Obesity is socio-culturally distributed; that is the prevalence of obesity is known to vary according to socio-cultural factors, including socio-economic position, social roles and circumstance, and cultural factors. Further, these socio-cultural patterns are complex and specific to sex, age, and sometimes racial groups, as well as type of society, with patterns of relationships observed in developed countries sometimes reversed in developing countries. As described in Chapter 4, there is little doubt of the importance of the changing physical environment to the increases in obesity observed over the past several decades. However, far less attention has been paid to investigating the potential contribution of socio-cultural factors and to changes in the socio-cultural environment over time to the current obesity pandemic. The mechanisms through which socio-cultural factors may influence body weight and risk for obesity are also not well understood. In discussing socio-cultural influences we refer to systems of social relations (roles and relationships that define class, gender, ethnicity, and other social factors) and the meanings attached to these (1). For the purposes of this chapter, we focus on the impact of social, economic, and value systems on individuals' obesity-related behaviors (particularly, certain eating patterns and physical inactivity). In particular, we examine socio-cultural categories (socio-economic status, ethnicity, marital/family roles) for which evidence exists that rates of obesity are differentially distributed. We have not focused on the role of physical environmental factors, which is covered in Chapter 4, and we have largely restricted our focus to developed countries, from where the majority of the evidence for socio-cultural influences on obesity is derived. Issues relating to influences on obesity in developing countries are covered in detail in Chapter 5. This chapter provides an overview of the impact of socio-cultural influences on obesity in developed countries, and considers the potential pathways through which these influences may operate. The chapter concludes by speculating about the potential impact of societal trends on future rates and patterns of obesity in developed countries.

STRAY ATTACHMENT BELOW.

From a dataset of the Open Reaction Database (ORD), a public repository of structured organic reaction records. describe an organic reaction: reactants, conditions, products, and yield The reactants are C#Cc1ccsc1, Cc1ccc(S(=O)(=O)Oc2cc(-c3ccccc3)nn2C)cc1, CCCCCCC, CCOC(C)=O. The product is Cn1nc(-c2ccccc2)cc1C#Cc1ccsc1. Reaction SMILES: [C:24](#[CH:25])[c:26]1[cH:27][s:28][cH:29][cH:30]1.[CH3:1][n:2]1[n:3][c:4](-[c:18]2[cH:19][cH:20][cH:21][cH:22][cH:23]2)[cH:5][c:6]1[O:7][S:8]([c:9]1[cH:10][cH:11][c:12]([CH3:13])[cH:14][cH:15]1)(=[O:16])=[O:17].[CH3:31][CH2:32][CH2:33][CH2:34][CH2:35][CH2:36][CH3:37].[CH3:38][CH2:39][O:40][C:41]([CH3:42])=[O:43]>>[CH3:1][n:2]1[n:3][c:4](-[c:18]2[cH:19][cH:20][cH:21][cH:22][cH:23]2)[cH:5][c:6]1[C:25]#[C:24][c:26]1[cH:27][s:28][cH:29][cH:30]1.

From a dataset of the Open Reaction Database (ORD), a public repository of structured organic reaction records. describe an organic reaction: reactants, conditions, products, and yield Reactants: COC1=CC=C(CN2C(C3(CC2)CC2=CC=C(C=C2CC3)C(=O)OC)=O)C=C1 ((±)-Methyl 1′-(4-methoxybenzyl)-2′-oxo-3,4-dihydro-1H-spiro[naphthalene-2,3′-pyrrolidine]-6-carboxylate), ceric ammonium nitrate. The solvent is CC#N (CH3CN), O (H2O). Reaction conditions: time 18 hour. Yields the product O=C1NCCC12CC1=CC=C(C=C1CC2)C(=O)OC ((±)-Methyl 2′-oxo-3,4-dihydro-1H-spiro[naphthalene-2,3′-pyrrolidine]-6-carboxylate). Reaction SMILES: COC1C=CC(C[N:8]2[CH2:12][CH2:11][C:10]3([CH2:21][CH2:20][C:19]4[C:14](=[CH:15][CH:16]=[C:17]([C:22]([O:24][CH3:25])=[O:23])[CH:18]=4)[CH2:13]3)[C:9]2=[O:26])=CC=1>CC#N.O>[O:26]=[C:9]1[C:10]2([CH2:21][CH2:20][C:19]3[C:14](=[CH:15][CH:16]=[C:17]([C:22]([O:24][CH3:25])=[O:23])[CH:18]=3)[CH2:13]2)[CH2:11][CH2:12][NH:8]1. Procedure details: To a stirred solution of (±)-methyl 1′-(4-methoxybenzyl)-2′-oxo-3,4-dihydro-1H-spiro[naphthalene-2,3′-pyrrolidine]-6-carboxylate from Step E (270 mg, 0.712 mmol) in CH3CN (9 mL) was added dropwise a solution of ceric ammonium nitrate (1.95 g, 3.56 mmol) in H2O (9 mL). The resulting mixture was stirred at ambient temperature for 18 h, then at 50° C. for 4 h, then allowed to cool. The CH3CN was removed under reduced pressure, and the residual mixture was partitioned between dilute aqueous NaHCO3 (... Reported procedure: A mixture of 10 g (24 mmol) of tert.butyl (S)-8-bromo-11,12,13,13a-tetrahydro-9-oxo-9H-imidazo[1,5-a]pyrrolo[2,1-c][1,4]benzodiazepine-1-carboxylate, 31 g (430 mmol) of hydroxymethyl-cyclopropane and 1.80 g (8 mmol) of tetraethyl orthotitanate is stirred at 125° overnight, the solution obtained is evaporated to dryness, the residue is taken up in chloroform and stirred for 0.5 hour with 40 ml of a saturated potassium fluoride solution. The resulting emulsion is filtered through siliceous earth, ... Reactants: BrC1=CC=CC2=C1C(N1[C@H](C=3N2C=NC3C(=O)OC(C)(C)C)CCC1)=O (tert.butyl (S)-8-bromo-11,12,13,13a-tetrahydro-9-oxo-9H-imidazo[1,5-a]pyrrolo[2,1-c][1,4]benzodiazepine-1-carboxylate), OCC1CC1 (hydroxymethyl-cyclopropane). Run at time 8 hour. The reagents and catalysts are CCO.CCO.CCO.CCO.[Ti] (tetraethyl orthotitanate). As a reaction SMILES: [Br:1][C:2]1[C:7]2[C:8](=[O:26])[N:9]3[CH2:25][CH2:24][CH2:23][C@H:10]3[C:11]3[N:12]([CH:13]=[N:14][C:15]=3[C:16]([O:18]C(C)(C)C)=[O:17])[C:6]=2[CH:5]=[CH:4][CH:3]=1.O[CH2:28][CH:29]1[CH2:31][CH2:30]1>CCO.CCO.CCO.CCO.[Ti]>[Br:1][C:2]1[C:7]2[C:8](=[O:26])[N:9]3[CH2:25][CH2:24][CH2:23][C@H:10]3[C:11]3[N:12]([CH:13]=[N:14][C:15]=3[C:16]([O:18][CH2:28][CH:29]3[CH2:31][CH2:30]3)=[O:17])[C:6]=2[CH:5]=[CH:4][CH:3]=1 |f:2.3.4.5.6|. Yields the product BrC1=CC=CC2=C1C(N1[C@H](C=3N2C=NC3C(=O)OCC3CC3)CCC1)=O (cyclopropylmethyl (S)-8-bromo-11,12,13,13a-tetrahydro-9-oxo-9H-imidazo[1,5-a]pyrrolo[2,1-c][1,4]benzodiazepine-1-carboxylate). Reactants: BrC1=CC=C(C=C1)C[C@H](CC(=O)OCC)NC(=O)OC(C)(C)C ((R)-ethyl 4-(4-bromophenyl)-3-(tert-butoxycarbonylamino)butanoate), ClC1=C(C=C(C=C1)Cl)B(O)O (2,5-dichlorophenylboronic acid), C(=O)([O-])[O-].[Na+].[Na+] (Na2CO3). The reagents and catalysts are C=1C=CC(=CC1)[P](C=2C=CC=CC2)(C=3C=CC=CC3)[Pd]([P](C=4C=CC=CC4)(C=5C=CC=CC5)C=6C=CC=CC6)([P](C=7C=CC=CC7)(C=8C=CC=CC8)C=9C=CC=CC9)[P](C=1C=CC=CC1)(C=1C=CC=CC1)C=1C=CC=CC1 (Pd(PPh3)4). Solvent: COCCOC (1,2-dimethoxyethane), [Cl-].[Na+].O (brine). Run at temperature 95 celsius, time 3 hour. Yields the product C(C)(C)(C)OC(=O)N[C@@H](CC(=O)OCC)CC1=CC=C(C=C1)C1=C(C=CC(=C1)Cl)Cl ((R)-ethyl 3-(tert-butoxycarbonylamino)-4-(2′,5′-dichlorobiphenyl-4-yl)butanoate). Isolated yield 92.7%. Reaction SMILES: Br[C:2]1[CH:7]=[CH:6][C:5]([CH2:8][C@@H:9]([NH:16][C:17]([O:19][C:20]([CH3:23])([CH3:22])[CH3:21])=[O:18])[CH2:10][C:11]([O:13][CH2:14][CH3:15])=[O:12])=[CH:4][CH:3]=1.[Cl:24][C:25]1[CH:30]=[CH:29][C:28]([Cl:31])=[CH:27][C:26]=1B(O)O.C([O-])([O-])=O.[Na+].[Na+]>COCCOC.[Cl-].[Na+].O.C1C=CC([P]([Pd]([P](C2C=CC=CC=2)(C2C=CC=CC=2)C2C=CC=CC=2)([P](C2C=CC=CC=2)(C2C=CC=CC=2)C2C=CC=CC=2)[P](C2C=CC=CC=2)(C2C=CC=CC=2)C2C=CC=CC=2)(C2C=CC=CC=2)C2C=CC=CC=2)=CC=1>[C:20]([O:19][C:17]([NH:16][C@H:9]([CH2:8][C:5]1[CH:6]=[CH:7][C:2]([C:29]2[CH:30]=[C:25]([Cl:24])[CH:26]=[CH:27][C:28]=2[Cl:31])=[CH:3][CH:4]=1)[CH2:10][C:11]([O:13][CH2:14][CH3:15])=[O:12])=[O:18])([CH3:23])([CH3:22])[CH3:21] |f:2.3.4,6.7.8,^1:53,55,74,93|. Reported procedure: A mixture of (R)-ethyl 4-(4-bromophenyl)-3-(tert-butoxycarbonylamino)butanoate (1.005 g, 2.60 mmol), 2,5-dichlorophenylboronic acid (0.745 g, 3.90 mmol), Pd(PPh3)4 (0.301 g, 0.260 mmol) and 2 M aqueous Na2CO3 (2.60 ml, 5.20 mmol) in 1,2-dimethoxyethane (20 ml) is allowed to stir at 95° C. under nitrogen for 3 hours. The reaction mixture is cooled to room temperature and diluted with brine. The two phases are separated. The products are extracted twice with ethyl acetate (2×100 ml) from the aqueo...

Field of Research
111799 Public Health and Health Services not elsewhere classified
HERDC Research category
B1 Book chapter
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